A Belated Obituary for Aimé Césaire

I appear to have missed this event a few months ago.  James Ferguson in The Guardian:

Aimé Césaire, the Martinican intellectual and politician who has died aged 94, left his mark in two separate, seemingly contradictory, fields. As a poet, dramatist and essayist, he coined the term “négritude” to define the revolutionary black aesthetic that rallied French-speaking intellectuals in the Caribbean and Africa in the 1930s. His Cahier d’un retour au pays natal (Return to My Native Land), first published in 1939, is considered the undisputed masterpiece of négritude and a poetic milestone of militant anti-colonialism and metaphorical inventiveness.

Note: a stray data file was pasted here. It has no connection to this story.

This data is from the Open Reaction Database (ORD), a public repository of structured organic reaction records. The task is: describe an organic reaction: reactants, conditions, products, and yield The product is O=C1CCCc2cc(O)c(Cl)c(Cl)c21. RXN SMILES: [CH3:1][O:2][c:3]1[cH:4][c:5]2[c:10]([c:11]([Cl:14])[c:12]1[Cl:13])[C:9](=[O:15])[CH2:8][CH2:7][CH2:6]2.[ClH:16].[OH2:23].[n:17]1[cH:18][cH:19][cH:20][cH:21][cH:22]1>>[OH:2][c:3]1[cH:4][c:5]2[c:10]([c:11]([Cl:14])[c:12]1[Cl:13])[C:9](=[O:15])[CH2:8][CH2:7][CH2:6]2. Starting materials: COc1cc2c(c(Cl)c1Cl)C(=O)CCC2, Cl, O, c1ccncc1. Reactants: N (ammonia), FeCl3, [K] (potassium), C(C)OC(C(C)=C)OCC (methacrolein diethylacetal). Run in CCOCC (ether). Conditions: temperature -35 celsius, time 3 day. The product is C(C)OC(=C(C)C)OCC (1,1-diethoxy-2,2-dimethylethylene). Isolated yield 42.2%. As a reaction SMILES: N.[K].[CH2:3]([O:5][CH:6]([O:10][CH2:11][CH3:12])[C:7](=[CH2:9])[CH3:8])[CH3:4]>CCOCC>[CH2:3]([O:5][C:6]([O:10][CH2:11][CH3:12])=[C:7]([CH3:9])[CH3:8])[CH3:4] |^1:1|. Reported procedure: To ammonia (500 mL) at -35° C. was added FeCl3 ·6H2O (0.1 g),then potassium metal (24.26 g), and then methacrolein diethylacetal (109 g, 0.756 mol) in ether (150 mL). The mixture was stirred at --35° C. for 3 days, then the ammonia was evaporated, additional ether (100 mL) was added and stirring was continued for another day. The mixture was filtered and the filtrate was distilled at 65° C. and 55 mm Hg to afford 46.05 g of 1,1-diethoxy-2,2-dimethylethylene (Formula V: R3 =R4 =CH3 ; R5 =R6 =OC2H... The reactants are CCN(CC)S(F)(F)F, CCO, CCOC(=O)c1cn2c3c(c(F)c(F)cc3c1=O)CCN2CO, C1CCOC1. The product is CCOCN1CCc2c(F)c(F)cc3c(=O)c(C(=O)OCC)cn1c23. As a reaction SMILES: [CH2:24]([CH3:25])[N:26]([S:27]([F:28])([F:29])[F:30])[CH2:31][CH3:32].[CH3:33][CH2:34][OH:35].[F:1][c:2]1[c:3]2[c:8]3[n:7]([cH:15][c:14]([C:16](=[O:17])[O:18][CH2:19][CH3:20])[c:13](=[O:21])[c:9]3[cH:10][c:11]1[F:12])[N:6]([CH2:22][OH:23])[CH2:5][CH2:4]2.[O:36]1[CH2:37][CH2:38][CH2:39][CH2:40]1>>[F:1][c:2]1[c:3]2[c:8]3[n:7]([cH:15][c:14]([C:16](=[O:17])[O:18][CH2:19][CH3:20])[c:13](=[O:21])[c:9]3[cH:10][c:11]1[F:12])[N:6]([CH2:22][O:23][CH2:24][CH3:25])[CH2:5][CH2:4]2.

At the same time, Césaire was a leading architect of departmentalisation, the process that transformed four French colonies – Martinique, Guadeloupe, Guyane (French Guiana) and Réunion – into fully fledged departments of France. While Césaire the poet inveighed against the cultural arrogance of Europe and celebrated a mythic African identity, Césaire the politician tied the mostly African-descended people of Martinique to the assimilationist structure of the French republic.